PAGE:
The startup is both a victim and beneficiary of its ingenuity—the tech it uses is cutting edge to the point that Bates and Arend sometimes have to wait for the world to catch up with their ideas. “We kind of re-envisioned how we think communication should be happening,” Bates says.

Although still in beta, Eagle Speak has nearly 4,000 users on its web version, who have mostly joined through word of mouth. That chatter is bound to get louder as the startup becomes even more accessible this year. “Because we’re in so early with the technology choices we’ve made, we’re kind of at that forefront,” Bates says. “We kind of get to blaze the trail a bit.”

IT Executive of the Year, Stephanie O'Connor
Photo by Brandon AlmsIT Executive of the Year, Stephanie O'Connor Purchase Photo

Stephanie O'Connor

IT Executive of the Year

Associate General Manager - Administration, City Utilities of Springfield

Twenty six years ago Stephanie O’Connor started as an information technology intern at City Utilities of Springfield. Little did she know that position would lead to a role as CU’s Director of IT, the position O’Connor held when she was nominated for this award. O’Connor now oversees the entire IT department—plus the human resources and management services departments—as Associate General Manager - Administration. 

“As you move from a follower to leader, I think you learn from your mentors as to the kind of leader you want to be,” O’Connor says. Recognizing the value in helping others, she is a Missouri State University College of Business mentor to a young woman pursuing an IT career. “In the IT industry, it’s typically a male-dominated field,” she says. “So seeing women be interested in that field along with the shift and change in what the workforce looks like, I am very happy to be part of that.”

The leadership values she tries to exemplify are on the bracelet she wears daily: “Be true. Be you. Be kind.” O’Connor leads with a heart for people, which played a role in one of her milestone accomplishments. Noticing a lack of a centralized IT assistance help line for employees, she introduced the help desk concept to CU in 1998. And all these years later, O’Connor keeps looking to the future to see how CU can better serve the community.

Jason Arend, Kimberly Cooper and Sherry Coker help make MATA a source for all things tech in 417-land.
Photo by Brandon AlmsJason Arend, Kimberly Cooper and Sherry Coker help make MATA a source for all things tech in 417-land. Purchase Photo

Mid-America Technology Alliance

Community Impact Award

Nine years is an eternity in the technology world. Think about your office’s client relationship manager back then or simply what phone you were using. Who could have guessed what was to come? Nine years ago, Springfield’s technology community was also nascent, but it was clear there was opportunity for greater interaction and collaboration. So Ozarks Technical Community College applied for and received state funding to build an IT consortium that would build a sense of community. They called it the Mid-America Technology Alliance (MATA).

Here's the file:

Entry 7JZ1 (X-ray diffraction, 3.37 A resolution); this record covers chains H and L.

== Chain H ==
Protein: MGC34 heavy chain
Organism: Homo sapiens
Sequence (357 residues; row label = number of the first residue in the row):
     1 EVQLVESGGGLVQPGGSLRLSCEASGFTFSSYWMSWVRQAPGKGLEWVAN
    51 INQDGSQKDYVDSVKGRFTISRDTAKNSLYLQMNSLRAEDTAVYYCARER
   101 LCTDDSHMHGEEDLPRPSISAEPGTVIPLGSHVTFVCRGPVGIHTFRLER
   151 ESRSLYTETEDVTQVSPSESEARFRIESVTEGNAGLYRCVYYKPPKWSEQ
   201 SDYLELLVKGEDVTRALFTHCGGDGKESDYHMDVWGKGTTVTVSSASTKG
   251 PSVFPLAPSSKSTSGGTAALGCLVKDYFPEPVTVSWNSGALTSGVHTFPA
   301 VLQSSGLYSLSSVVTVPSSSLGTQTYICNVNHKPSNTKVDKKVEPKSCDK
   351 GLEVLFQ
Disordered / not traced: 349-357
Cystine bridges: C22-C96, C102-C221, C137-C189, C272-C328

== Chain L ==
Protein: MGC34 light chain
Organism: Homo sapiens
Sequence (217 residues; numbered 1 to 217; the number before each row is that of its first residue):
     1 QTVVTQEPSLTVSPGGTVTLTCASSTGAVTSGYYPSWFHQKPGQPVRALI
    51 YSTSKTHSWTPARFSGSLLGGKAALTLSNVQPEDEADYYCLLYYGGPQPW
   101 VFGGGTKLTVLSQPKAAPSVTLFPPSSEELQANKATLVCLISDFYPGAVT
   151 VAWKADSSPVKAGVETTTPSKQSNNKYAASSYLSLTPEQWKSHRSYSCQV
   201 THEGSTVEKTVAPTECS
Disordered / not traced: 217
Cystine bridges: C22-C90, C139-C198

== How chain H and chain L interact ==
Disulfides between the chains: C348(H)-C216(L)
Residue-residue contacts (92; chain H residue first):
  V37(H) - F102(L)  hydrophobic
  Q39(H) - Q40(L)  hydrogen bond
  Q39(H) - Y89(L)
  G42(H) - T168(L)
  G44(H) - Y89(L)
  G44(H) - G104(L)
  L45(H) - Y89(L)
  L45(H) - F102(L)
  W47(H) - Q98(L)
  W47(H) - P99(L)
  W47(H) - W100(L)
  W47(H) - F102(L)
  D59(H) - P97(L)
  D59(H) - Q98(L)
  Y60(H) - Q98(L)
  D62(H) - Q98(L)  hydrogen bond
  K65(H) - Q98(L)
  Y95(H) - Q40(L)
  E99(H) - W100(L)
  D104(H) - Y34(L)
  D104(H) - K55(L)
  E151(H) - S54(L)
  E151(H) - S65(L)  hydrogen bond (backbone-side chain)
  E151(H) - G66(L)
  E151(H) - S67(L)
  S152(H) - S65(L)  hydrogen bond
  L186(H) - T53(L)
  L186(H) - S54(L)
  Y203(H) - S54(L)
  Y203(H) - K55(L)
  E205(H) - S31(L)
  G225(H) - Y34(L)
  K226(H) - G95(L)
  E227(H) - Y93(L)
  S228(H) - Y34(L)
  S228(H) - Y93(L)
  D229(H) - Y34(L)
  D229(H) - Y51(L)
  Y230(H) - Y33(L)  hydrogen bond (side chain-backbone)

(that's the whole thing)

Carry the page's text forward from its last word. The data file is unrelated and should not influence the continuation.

Today MATA, now a 501(c)(6) stand-alone organization and member of the Technology Councils of North America, is still doing that same work. “Our mission, it’s to connect the people and resources together to make Springfield a leading technology community,” says Founder and Executive Director Sherry Coker. Each month, the organization gathers local technology leaders for roundtable discussions, at which attendees share current projects, successes and challenges the group can troubleshoot. These discussions have led to the creation of an all-in-one calendar for local technology-related events, a Slack channel for improved communication beyond the meetings and Hack4GoodSGF, Springfield’s first coding competition during which participants compete to create an app that addresses a regional social issue such as homelessness. MATA also serves as a touch point for people looking to become more involved in the region’s technology community by sharing information about networking groups on its website.

“Even to this day, I don’t think people realize all of the technology that exists within [Springfield], whether it be an actual software development company or whether it be a company that relies heavily on technology—think O’Reilly Auto Parts or think Bass Pro,” Coker says. That’s a sign that her work and that of MATA’s board of directors is far from over, but it’s a welcome opportunity—just like it was nine years ago.

Missed the Awards?

See the Photos

See pictures from Biz 417's 2018 Excellence in Technology Awards presented by Total Highspeed Internet Solutions. The ceremony took place on March 1, 2018 at The Old Glass Place.